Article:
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Romney slams Obama over Middle East, calls for new course
WASHINGTON (Reuters) - Mitt Romney launched a fresh attack on President Barack Obama's Middle East policy on Monday, saying the United States is moving dangerously closer to being pulled into the region's chaos and that puts "our security at risk."
In a Wall Street Journal opinion piece, the U.S. Republican presidential nominee pointed to recent developments in Syria, Libya and Egypt as well as uncertainty over Israel and Iran and called for "a new strategy toward the Middle East," although he offered no new details about his proposed plans.
Romney's critique comes amid a new wave of violence in the region and as U.S. officials acknowledged that the storming of a U.S. consulate in Libya was a deliberate attack by militants linked to al-Qaeda.
It also precedes the first presidential debate on Wednesday that is largely expected to focus on domestic policy issues such as economic recovery, jobs and healthcare.
Still, Romney's criticism aims to capitalize on the instability of the Middle East after the Arab Spring revolts, which threatens to overshadow Obama's foreign policy and national security success since the killing of top al-Qaeda leader Osama bin Laden last year.
In his editorial, Romney reiterated his argument that the United States under Obama "seems to be at the mercy of events rather than shaping them."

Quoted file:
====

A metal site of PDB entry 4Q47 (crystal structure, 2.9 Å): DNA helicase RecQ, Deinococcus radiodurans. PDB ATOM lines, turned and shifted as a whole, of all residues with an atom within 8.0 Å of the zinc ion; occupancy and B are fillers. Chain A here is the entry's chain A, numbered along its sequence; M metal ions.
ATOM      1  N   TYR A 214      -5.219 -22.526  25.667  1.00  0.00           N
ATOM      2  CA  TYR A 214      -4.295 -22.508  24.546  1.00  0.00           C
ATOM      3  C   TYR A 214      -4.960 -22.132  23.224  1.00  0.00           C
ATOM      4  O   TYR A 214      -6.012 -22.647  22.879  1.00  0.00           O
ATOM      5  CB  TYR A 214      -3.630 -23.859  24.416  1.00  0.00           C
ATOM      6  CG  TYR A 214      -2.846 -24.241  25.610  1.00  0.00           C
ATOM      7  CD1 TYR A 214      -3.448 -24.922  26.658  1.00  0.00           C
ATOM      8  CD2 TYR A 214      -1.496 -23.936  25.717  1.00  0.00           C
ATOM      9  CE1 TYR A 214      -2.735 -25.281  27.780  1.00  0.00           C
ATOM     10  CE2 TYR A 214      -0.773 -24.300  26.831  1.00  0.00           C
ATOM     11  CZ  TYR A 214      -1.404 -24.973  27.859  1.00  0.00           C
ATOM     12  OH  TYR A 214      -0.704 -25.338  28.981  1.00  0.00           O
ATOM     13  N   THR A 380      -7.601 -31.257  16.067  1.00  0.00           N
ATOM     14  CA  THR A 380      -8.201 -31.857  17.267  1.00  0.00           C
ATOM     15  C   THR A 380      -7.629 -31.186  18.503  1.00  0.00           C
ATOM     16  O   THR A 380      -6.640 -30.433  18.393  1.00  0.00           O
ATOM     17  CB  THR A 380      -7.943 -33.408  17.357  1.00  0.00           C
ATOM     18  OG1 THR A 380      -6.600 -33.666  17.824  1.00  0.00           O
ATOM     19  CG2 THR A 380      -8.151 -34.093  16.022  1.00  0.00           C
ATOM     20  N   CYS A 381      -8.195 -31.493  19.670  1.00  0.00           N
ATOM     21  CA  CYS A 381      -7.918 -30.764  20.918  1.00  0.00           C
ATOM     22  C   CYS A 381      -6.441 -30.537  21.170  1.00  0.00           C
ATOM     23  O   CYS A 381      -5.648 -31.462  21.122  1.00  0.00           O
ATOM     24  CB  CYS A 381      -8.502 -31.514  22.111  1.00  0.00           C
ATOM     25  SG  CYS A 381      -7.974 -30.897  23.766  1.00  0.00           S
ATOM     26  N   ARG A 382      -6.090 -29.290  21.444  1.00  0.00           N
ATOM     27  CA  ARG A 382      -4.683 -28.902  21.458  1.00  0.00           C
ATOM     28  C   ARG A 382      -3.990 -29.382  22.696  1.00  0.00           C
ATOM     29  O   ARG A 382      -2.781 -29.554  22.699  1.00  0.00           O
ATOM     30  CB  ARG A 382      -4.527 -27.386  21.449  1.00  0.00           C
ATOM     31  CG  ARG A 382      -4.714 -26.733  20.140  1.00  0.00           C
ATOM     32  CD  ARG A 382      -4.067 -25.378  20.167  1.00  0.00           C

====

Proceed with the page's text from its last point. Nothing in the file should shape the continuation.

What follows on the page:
He laid out few details about his proposed changes but did say a new course would mean "restoring our credibility with Iran."
"When we say an Iranian nuclear weapons capability — and the regional instability that comes with it — is unacceptable, the ayatollahs must be made to believe us," wrote Romney, who has accused Obama of being too tough on Israel, a close U.S. ally, and weak on Iran.
He also said the Obama administration's policy toward Israel was incomprehensible and vowed to have 'no daylight' between the two countries. On Friday, Obama spoke by telephone with Israeli Prime Minister Benjamin Netanyahu and they offered a united front on preventing a nuclear-armed Iran.
Romney's new strategy would also include "using the full spectrum of our soft power to encourage liberty and opportunity for those who have for too long known only corruption and oppression," the former Massachusetts governor added.
Romney, a former business executive, also cited the same prescription he has offered to revive the U.S. economy: jobs.
"The dignity of work and the ability to steer the course of their lives are the best alternatives to extremism," he wrote.
(Reporting By Susan Heavey)
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